Sign up and get the Weekly Review delivered to your inbox every Tuesday morning.

Share
Single Page

More from Jesse Barron:

Weekly Review November 18, 2014, 10:43 am

Weekly Review

World leaders plan to boost GDP, the E.S.A. lands on a comet, and an artist looks for a needle in a haystack

Weekly Review September 30, 2014, 8:00 am

Weekly Review

Student protests in Hong Kong, two sex-scandal resignations, and the CIA’s lust for lemon pound cake.

Weekly Review August 12, 2014, 8:00 am

Weekly Review

Police in Missouri kill an unarmed teenager, the U.S. government expands its terrorist database, and Justin Bieber saves a Russian fisherman

Get access to 165 years of
Harper’s for only $45.99

United States Canada

CATEGORIES

THE CURRENT ISSUE

July 2016

American Idle

= Subscribers only.
Sign in here.
Subscribe here.

My Holy Land Vacation

= Subscribers only.
Sign in here.
Subscribe here.

The City That Bleeds

= Subscribers only.
Sign in here.
Subscribe here.

El Bloqueo

= Subscribers only.
Sign in here.
Subscribe here.

Vladivostok Station

= Subscribers only.
Sign in here.
Subscribe here.

The Ideology of Isolation

= Subscribers only.
Sign in here.
Subscribe here.

view Table Content

FEATURED ON HARPERS.ORG

Post
"We all know in France that as soon as a politician starts saying that some problem will be solved at the European level, that means no one is going to do anything."
Photograph (detail) by Stefan Boness
Post
Tom Bissell on touring Israel with Christian Zionists, Joy Gordon on the Cuban embargo, Lawrence Jackson on Freddie Gray and the makings of an American uprising, a story by Paul Yoon, and more

Freddie Gray’s relatives arrived for the trial in the afternoon, after the prep-school kids had left. By their dress, they seemed to have just gotten off work in the medical and clerical fields. The family did not appear at ease in the courtroom. They winced and dropped their heads as William Porter and his fellow officer Zachary Novak testified to opening the doors of their police van last April and finding Freddie paralyzed, unresponsive, with mucus pooling at his mouth and nose. Four women and one man mournfully listened as the officers described needing to get gloves before they could touch him.

The first of six Baltimore police officers to be brought before the court for their treatment of Freddie Gray, a black twenty-five-year-old whose death in their custody was the immediate cause of the city’s uprising last spring, William Porter is young, black, and on trial. Here in this courtroom, in this city, in this nation, race and the future seem so intertwined as to be the same thing.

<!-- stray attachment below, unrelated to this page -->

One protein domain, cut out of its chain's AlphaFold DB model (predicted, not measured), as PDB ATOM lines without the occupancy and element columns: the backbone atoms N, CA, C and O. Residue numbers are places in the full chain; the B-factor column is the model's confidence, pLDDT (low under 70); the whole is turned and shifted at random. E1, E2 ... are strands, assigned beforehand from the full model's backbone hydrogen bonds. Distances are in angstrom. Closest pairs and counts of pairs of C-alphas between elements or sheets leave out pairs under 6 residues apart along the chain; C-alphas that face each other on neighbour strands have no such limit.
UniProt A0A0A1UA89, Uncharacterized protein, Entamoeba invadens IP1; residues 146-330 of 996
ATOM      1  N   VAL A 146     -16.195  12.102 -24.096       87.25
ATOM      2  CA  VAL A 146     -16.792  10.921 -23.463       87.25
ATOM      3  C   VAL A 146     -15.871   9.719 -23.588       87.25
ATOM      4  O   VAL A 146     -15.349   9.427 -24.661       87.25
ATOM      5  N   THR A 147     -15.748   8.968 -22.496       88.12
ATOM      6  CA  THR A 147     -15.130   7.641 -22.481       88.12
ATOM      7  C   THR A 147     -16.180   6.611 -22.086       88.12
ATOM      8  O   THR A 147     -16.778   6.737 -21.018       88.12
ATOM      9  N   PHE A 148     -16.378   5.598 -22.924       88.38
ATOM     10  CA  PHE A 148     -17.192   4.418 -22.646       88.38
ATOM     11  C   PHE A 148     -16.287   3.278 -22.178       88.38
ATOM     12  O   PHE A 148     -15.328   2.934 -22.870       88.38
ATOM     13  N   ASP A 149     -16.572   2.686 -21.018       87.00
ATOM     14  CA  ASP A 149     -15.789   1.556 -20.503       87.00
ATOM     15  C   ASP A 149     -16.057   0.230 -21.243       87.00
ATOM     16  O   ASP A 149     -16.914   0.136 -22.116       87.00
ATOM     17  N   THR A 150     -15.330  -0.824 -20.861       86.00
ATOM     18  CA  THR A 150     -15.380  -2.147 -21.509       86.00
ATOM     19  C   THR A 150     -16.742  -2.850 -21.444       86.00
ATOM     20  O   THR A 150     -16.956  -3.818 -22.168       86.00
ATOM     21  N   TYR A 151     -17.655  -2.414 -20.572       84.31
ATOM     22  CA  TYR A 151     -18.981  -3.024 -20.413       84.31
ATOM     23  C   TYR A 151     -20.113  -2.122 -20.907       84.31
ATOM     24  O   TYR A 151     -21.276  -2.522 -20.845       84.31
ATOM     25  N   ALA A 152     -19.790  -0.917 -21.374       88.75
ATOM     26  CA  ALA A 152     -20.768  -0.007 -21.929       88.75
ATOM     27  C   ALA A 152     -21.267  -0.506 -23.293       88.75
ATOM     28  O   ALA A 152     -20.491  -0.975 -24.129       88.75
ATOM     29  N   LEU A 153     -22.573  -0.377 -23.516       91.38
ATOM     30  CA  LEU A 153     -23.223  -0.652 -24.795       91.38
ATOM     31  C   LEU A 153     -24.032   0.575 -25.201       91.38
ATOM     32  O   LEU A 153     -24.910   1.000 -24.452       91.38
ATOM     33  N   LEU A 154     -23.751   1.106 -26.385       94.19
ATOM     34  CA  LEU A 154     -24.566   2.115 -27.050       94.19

Artwork: Camels, Jerusalem (detail) copyright Martin Parr/Magnum Photos
[Report]
How to Make Your Own AR-15·

= Subscribers only.
Sign in here.
Subscribe here.

Even if federal gun-control advocates got everything they wanted, they couldn’t prevent America’s most popular rifle from being made, sold, and used. Understanding why this is true requires an examination of how the firearm is made.
Illustration by Jeremy Traum
Article
My Holy Land Vacation·

= Subscribers only.
Sign in here.
Subscribe here.

"I wanted to more fully understand why conservative politics had become synonymous with no-questions-asked support of Israel."
Illustration (detail) by Matthew Richardson
Article
The City That Bleeds·

= Subscribers only.
Sign in here.
Subscribe here.

"Here in this courtroom, in this city, in this nation, race and the future seem so intertwined as to be the same thing."
Photograph (detail) © Wil Sands/Fractures Collective

Average speed of Heinz ketchup, from the mouth of an upended bottle, in miles per year:

25

After studying the fall of 64,000 individual raindrops, scientists found that some small raindrops fall faster than they ought to.

The Playboy mansion in California was bought by the heir to the Twinkie fortune, and a New Mexico man set fire to his apartment to protest his neighbors’ loud lovemaking.

Subscribe to the Weekly Review newsletter. Don’t worry, we won’t sell your email address!

HARPER’S FINEST

Mississippi Drift

By

Matt was happy enough to sustain himself on the detritus of a world he saw as careening toward self-destruction, and equally happy to scam a government he despised. 'I’m glad everyone’s so wasteful,' he told me. 'It supports my lifestyle.'

Subscribe Today